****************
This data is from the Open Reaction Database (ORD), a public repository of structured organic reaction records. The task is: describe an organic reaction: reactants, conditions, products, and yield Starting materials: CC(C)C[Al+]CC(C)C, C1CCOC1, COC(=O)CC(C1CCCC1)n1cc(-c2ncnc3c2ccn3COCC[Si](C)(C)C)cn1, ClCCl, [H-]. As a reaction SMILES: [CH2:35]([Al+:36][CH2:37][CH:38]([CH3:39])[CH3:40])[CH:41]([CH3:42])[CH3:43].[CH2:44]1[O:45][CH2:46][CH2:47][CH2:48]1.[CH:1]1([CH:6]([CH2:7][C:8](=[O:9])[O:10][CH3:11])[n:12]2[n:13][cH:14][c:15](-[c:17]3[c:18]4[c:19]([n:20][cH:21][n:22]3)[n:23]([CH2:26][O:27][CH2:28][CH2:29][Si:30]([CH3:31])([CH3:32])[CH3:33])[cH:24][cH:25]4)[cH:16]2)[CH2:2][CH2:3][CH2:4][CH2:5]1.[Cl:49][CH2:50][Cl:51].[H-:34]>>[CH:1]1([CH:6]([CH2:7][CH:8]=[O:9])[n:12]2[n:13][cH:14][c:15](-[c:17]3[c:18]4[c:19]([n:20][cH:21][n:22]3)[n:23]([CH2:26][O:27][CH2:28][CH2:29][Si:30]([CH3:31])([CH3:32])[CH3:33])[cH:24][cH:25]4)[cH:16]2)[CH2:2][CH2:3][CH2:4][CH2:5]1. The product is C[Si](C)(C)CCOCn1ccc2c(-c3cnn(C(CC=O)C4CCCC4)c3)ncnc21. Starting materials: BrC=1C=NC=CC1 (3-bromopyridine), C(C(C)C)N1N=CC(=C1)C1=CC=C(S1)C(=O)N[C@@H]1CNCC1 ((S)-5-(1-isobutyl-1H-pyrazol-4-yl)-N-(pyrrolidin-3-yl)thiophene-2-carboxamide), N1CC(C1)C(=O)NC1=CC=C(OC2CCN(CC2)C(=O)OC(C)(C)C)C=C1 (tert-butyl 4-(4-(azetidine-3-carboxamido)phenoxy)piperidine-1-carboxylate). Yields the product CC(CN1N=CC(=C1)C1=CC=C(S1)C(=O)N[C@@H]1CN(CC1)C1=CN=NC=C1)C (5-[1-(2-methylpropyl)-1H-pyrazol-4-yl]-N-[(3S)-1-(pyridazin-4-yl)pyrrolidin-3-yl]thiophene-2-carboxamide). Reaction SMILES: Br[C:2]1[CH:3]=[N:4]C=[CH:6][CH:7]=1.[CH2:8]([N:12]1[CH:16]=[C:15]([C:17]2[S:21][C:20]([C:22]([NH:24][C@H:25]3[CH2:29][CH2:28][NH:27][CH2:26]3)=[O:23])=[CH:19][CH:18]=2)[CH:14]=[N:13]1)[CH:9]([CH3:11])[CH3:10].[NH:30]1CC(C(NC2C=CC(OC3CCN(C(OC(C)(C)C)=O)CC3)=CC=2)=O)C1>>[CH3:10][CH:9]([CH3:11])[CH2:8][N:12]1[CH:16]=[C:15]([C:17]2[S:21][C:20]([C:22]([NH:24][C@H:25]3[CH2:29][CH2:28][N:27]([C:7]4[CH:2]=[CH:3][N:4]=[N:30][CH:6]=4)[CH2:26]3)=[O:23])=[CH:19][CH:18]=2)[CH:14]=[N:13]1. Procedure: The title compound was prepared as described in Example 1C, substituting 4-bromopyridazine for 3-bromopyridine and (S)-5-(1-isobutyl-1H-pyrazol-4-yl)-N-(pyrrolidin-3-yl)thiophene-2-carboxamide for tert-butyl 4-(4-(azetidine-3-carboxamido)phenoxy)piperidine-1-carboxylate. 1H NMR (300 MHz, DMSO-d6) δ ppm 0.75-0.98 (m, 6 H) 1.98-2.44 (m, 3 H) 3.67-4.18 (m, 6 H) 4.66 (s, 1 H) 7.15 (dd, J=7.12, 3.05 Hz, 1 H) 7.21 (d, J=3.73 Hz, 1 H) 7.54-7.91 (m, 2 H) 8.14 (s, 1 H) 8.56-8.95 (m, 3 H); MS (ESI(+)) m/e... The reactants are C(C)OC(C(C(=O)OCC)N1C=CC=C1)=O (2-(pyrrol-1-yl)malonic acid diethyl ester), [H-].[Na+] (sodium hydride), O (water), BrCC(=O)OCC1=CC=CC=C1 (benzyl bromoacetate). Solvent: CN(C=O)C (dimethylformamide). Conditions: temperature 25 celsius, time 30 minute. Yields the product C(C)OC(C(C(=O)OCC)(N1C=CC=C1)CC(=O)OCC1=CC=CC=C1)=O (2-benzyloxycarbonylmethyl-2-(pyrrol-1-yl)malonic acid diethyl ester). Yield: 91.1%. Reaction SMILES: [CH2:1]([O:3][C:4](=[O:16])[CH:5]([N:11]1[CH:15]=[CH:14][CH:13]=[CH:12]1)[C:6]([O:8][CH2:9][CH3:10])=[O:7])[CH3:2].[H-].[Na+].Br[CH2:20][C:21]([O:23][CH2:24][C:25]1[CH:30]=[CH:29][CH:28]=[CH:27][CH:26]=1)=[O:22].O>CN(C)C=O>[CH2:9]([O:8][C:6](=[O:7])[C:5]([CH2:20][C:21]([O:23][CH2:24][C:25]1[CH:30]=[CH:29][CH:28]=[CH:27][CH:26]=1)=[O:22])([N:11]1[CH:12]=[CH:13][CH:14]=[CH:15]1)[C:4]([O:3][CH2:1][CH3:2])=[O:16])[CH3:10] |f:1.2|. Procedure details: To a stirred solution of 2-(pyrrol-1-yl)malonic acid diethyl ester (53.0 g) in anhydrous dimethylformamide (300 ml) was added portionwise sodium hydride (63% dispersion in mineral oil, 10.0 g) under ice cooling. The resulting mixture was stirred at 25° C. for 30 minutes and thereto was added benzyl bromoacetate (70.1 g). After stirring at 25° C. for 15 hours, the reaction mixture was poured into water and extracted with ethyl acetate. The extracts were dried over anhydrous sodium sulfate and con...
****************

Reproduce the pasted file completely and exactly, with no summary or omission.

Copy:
This data is from the Open Reaction Database (ORD), a public repository of structured organic reaction records. The task is: describe an organic reaction: reactants, conditions, products, and yield Starting materials: CC(C)C[Al+]CC(C)C, C1CCOC1, COC(=O)CC(C1CCCC1)n1cc(-c2ncnc3c2ccn3COCC[Si](C)(C)C)cn1, ClCCl, [H-]. As a reaction SMILES: [CH2:35]([Al+:36][CH2:37][CH:38]([CH3:39])[CH3:40])[CH:41]([CH3:42])[CH3:43].[CH2:44]1[O:45][CH2:46][CH2:47][CH2:48]1.[CH:1]1([CH:6]([CH2:7][C:8](=[O:9])[O:10][CH3:11])[n:12]2[n:13][cH:14][c:15](-[c:17]3[c:18]4[c:19]([n:20][cH:21][n:22]3)[n:23]([CH2:26][O:27][CH2:28][CH2:29][Si:30]([CH3:31])([CH3:32])[CH3:33])[cH:24][cH:25]4)[cH:16]2)[CH2:2][CH2:3][CH2:4][CH2:5]1.[Cl:49][CH2:50][Cl:51].[H-:34]>>[CH:1]1([CH:6]([CH2:7][CH:8]=[O:9])[n:12]2[n:13][cH:14][c:15](-[c:17]3[c:18]4[c:19]([n:20][cH:21][n:22]3)[n:23]([CH2:26][O:27][CH2:28][CH2:29][Si:30]([CH3:31])([CH3:32])[CH3:33])[cH:24][cH:25]4)[cH:16]2)[CH2:2][CH2:3][CH2:4][CH2:5]1. The product is C[Si](C)(C)CCOCn1ccc2c(-c3cnn(C(CC=O)C4CCCC4)c3)ncnc21. Starting materials: BrC=1C=NC=CC1 (3-bromopyridine), C(C(C)C)N1N=CC(=C1)C1=CC=C(S1)C(=O)N[C@@H]1CNCC1 ((S)-5-(1-isobutyl-1H-pyrazol-4-yl)-N-(pyrrolidin-3-yl)thiophene-2-carboxamide), N1CC(C1)C(=O)NC1=CC=C(OC2CCN(CC2)C(=O)OC(C)(C)C)C=C1 (tert-butyl 4-(4-(azetidine-3-carboxamido)phenoxy)piperidine-1-carboxylate). Yields the product CC(CN1N=CC(=C1)C1=CC=C(S1)C(=O)N[C@@H]1CN(CC1)C1=CN=NC=C1)C (5-[1-(2-methylpropyl)-1H-pyrazol-4-yl]-N-[(3S)-1-(pyridazin-4-yl)pyrrolidin-3-yl]thiophene-2-carboxamide). Reaction SMILES: Br[C:2]1[CH:3]=[N:4]C=[CH:6][CH:7]=1.[CH2:8]([N:12]1[CH:16]=[C:15]([C:17]2[S:21][C:20]([C:22]([NH:24][C@H:25]3[CH2:29][CH2:28][NH:27][CH2:26]3)=[O:23])=[CH:19][CH:18]=2)[CH:14]=[N:13]1)[CH:9]([CH3:11])[CH3:10].[NH:30]1CC(C(NC2C=CC(OC3CCN(C(OC(C)(C)C)=O)CC3)=CC=2)=O)C1>>[CH3:10][CH:9]([CH3:11])[CH2:8][N:12]1[CH:16]=[C:15]([C:17]2[S:21][C:20]([C:22]([NH:24][C@H:25]3[CH2:29][CH2:28][N:27]([C:7]4[CH:2]=[CH:3][N:4]=[N:30][CH:6]=4)[CH2:26]3)=[O:23])=[CH:19][CH:18]=2)[CH:14]=[N:13]1. Procedure: The title compound was prepared as described in Example 1C, substituting 4-bromopyridazine for 3-bromopyridine and (S)-5-(1-isobutyl-1H-pyrazol-4-yl)-N-(pyrrolidin-3-yl)thiophene-2-carboxamide for tert-butyl 4-(4-(azetidine-3-carboxamido)phenoxy)piperidine-1-carboxylate. 1H NMR (300 MHz, DMSO-d6) δ ppm 0.75-0.98 (m, 6 H) 1.98-2.44 (m, 3 H) 3.67-4.18 (m, 6 H) 4.66 (s, 1 H) 7.15 (dd, J=7.12, 3.05 Hz, 1 H) 7.21 (d, J=3.73 Hz, 1 H) 7.54-7.91 (m, 2 H) 8.14 (s, 1 H) 8.56-8.95 (m, 3 H); MS (ESI(+)) m/e... The reactants are C(C)OC(C(C(=O)OCC)N1C=CC=C1)=O (2-(pyrrol-1-yl)malonic acid diethyl ester), [H-].[Na+] (sodium hydride), O (water), BrCC(=O)OCC1=CC=CC=C1 (benzyl bromoacetate). Solvent: CN(C=O)C (dimethylformamide). Conditions: temperature 25 celsius, time 30 minute. Yields the product C(C)OC(C(C(=O)OCC)(N1C=CC=C1)CC(=O)OCC1=CC=CC=C1)=O (2-benzyloxycarbonylmethyl-2-(pyrrol-1-yl)malonic acid diethyl ester). Yield: 91.1%. Reaction SMILES: [CH2:1]([O:3][C:4](=[O:16])[CH:5]([N:11]1[CH:15]=[CH:14][CH:13]=[CH:12]1)[C:6]([O:8][CH2:9][CH3:10])=[O:7])[CH3:2].[H-].[Na+].Br[CH2:20][C:21]([O:23][CH2:24][C:25]1[CH:30]=[CH:29][CH:28]=[CH:27][CH:26]=1)=[O:22].O>CN(C)C=O>[CH2:9]([O:8][C:6](=[O:7])[C:5]([CH2:20][C:21]([O:23][CH2:24][C:25]1[CH:30]=[CH:29][CH:28]=[CH:27][CH:26]=1)=[O:22])([N:11]1[CH:12]=[CH:13][CH:14]=[CH:15]1)[C:4]([O:3][CH2:1][CH3:2])=[O:16])[CH3:10] |f:1.2|. Procedure details: To a stirred solution of 2-(pyrrol-1-yl)malonic acid diethyl ester (53.0 g) in anhydrous dimethylformamide (300 ml) was added portionwise sodium hydride (63% dispersion in mineral oil, 10.0 g) under ice cooling. The resulting mixture was stirred at 25° C. for 30 minutes and thereto was added benzyl bromoacetate (70.1 g). After stirring at 25° C. for 15 hours, the reaction mixture was poured into water and extracted with ethyl acetate. The extracts were dried over anhydrous sodium sulfate and con...